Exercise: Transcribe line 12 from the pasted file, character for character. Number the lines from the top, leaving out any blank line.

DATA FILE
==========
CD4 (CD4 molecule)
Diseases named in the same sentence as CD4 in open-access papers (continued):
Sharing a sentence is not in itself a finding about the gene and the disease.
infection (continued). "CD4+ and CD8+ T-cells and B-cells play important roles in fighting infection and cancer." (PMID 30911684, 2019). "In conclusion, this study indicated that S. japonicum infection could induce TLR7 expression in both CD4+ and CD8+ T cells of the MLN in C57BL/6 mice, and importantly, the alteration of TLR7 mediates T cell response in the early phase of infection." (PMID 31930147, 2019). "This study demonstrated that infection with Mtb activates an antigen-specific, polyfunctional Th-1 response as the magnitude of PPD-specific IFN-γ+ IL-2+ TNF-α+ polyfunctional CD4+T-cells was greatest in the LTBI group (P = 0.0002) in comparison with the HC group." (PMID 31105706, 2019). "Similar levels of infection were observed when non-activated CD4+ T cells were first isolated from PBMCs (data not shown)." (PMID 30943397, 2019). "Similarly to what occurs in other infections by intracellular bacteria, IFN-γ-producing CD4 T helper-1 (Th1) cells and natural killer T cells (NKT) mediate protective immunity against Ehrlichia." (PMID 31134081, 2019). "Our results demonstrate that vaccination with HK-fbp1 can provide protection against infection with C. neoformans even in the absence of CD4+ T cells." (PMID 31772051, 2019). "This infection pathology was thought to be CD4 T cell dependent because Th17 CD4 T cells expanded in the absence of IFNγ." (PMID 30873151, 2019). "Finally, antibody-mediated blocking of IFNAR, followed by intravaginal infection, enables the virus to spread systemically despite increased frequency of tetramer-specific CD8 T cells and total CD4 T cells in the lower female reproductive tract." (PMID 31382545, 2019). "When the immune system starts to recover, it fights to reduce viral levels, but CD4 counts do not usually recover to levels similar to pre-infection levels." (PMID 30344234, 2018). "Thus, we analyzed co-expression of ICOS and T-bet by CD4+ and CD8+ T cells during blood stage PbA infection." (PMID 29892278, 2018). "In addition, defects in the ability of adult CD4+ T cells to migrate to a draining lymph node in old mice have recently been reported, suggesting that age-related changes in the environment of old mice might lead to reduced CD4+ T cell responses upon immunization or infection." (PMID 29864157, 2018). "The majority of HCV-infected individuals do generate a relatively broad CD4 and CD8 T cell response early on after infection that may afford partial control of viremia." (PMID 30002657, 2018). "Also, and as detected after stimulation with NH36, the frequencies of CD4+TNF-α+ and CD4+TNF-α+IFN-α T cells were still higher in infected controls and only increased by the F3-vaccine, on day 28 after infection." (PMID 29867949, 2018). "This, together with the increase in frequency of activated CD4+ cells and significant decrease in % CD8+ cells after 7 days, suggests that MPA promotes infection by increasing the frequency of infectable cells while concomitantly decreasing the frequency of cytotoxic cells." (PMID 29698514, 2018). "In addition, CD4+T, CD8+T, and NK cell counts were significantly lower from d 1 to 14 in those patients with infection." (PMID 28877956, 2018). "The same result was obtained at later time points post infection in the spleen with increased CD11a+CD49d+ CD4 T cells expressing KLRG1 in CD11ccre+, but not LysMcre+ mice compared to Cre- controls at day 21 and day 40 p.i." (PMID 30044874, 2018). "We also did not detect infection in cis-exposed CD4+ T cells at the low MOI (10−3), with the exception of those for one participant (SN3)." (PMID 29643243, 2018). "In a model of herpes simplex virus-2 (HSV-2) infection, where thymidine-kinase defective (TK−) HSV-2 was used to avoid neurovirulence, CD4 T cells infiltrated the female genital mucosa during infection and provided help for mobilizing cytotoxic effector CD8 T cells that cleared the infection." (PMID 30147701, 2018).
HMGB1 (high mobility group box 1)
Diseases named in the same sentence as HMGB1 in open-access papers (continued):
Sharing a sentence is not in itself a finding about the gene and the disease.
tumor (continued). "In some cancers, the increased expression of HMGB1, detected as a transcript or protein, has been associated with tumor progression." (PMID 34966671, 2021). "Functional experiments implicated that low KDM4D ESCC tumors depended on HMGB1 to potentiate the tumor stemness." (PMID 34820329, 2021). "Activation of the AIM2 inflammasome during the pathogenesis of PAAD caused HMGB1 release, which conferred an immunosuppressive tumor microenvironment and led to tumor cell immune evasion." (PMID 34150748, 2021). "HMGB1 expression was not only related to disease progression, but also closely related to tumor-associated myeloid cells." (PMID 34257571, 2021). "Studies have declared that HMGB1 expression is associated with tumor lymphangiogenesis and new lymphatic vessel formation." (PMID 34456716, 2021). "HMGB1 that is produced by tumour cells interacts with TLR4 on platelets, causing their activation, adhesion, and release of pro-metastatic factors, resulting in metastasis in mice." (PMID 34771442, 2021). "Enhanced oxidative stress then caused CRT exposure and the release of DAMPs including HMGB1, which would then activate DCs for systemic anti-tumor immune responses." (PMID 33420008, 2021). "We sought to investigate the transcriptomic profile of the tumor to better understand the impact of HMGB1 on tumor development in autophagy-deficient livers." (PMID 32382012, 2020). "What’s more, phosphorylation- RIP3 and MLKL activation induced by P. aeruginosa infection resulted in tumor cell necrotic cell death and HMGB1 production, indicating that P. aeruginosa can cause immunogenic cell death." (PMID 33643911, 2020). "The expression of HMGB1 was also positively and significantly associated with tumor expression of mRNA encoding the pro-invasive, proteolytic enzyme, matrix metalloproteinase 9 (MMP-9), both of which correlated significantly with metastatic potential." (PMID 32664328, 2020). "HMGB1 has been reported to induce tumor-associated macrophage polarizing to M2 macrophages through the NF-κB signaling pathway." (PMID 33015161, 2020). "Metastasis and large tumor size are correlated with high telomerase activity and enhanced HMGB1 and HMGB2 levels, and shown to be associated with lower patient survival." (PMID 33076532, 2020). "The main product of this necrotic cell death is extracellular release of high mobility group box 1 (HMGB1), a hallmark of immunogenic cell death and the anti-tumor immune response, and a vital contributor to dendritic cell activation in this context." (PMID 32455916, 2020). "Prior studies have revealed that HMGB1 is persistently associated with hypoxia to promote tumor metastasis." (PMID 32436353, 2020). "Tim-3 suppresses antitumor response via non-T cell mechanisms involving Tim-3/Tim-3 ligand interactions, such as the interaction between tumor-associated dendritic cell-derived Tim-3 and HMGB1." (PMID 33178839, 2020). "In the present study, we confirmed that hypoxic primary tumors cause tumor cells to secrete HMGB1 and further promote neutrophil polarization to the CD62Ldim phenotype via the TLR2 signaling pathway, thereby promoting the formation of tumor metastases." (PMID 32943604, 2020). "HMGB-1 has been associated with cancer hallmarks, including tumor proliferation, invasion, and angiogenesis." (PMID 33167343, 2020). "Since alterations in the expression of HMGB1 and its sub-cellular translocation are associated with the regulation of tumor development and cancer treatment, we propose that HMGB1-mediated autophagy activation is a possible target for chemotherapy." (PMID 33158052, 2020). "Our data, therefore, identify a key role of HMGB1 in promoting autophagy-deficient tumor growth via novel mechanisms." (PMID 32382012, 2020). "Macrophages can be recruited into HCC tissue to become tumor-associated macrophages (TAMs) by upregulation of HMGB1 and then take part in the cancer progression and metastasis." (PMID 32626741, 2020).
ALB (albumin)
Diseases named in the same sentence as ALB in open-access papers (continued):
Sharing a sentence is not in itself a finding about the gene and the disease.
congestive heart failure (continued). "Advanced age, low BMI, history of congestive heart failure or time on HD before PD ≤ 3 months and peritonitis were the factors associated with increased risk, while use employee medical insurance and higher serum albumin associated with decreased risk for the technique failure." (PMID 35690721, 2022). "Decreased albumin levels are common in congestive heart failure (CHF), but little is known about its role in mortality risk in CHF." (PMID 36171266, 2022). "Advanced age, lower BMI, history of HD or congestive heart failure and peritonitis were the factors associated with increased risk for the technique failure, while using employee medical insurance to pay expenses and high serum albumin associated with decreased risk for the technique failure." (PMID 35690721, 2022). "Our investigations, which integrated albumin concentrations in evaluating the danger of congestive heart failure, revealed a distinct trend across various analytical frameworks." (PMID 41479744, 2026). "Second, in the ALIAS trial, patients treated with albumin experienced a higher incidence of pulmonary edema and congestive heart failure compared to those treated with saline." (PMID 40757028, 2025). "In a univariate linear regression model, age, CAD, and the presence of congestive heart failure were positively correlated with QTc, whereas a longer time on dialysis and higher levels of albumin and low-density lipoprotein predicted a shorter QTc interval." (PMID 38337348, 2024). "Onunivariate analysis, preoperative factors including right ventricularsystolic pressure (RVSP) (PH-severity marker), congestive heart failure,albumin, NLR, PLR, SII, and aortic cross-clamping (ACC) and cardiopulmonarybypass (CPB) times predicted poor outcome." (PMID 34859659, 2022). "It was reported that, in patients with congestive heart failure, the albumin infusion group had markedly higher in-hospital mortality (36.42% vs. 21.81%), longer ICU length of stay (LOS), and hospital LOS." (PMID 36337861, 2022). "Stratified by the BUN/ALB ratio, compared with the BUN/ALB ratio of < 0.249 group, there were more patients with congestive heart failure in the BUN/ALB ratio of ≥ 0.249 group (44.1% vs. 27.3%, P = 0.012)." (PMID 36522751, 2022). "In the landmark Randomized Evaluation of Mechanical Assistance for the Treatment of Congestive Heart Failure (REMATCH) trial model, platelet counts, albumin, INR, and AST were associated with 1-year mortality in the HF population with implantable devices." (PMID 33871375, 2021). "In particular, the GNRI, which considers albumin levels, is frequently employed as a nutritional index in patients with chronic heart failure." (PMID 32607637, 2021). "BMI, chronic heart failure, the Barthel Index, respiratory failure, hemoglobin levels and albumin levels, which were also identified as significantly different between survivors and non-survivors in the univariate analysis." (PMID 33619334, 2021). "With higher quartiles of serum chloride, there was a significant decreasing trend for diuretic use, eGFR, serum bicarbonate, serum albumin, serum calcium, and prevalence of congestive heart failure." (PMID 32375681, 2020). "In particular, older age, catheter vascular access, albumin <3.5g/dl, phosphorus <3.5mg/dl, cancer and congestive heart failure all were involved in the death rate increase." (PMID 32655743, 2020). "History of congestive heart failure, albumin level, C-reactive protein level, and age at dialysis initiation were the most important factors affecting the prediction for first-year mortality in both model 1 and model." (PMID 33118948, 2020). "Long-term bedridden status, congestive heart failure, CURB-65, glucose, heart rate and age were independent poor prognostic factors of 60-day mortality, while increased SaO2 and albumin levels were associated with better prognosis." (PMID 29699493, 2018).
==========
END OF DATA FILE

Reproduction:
congestive heart failure (continued). "Advanced age, low BMI, history of congestive heart failure or time on HD before PD ≤ 3 months and peritonitis were the factors associated with increased risk, while use employee medical insurance and higher serum albumin associated with decreased risk for the technique failure." (PMID 35690721, 2022). "Decreased albumin levels are common in congestive heart failure (CHF), but little is known about its role in mortality risk in CHF." (PMID 36171266, 2022). "Advanced age, lower BMI, history of HD or congestive heart failure and peritonitis were the factors associated with increased risk for the technique failure, while using employee medical insurance to pay expenses and high serum albumin associated with decreased risk for the technique failure." (PMID 35690721, 2022). "Our investigations, which integrated albumin concentrations in evaluating the danger of congestive heart failure, revealed a distinct trend across various analytical frameworks." (PMID 41479744, 2026). "Second, in the ALIAS trial, patients treated with albumin experienced a higher incidence of pulmonary edema and congestive heart failure compared to those treated with saline." (PMID 40757028, 2025). "In a univariate linear regression model, age, CAD, and the presence of congestive heart failure were positively correlated with QTc, whereas a longer time on dialysis and higher levels of albumin and low-density lipoprotein predicted a shorter QTc interval." (PMID 38337348, 2024). "Onunivariate analysis, preoperative factors including right ventricularsystolic pressure (RVSP) (PH-severity marker), congestive heart failure,albumin, NLR, PLR, SII, and aortic cross-clamping (ACC) and cardiopulmonarybypass (CPB) times predicted poor outcome." (PMID 34859659, 2022). "It was reported that, in patients with congestive heart failure, the albumin infusion group had markedly higher in-hospital mortality (36.42% vs. 21.81%), longer ICU length of stay (LOS), and hospital LOS." (PMID 36337861, 2022). "Stratified by the BUN/ALB ratio, compared with the BUN/ALB ratio of < 0.249 group, there were more patients with congestive heart failure in the BUN/ALB ratio of ≥ 0.249 group (44.1% vs. 27.3%, P = 0.012)." (PMID 36522751, 2022). "In the landmark Randomized Evaluation of Mechanical Assistance for the Treatment of Congestive Heart Failure (REMATCH) trial model, platelet counts, albumin, INR, and AST were associated with 1-year mortality in the HF population with implantable devices." (PMID 33871375, 2021). "In particular, the GNRI, which considers albumin levels, is frequently employed as a nutritional index in patients with chronic heart failure." (PMID 32607637, 2021). "BMI, chronic heart failure, the Barthel Index, respiratory failure, hemoglobin levels and albumin levels, which were also identified as significantly different between survivors and non-survivors in the univariate analysis." (PMID 33619334, 2021). "With higher quartiles of serum chloride, there was a significant decreasing trend for diuretic use, eGFR, serum bicarbonate, serum albumin, serum calcium, and prevalence of congestive heart failure." (PMID 32375681, 2020). "In particular, older age, catheter vascular access, albumin <3.5g/dl, phosphorus <3.5mg/dl, cancer and congestive heart failure all were involved in the death rate increase." (PMID 32655743, 2020). "History of congestive heart failure, albumin level, C-reactive protein level, and age at dialysis initiation were the most important factors affecting the prediction for first-year mortality in both model 1 and model." (PMID 33118948, 2020). "Long-term bedridden status, congestive heart failure, CURB-65, glucose, heart rate and age were independent poor prognostic factors of 60-day mortality, while increased SaO2 and albumin levels were associated with better prognosis." (PMID 29699493, 2018).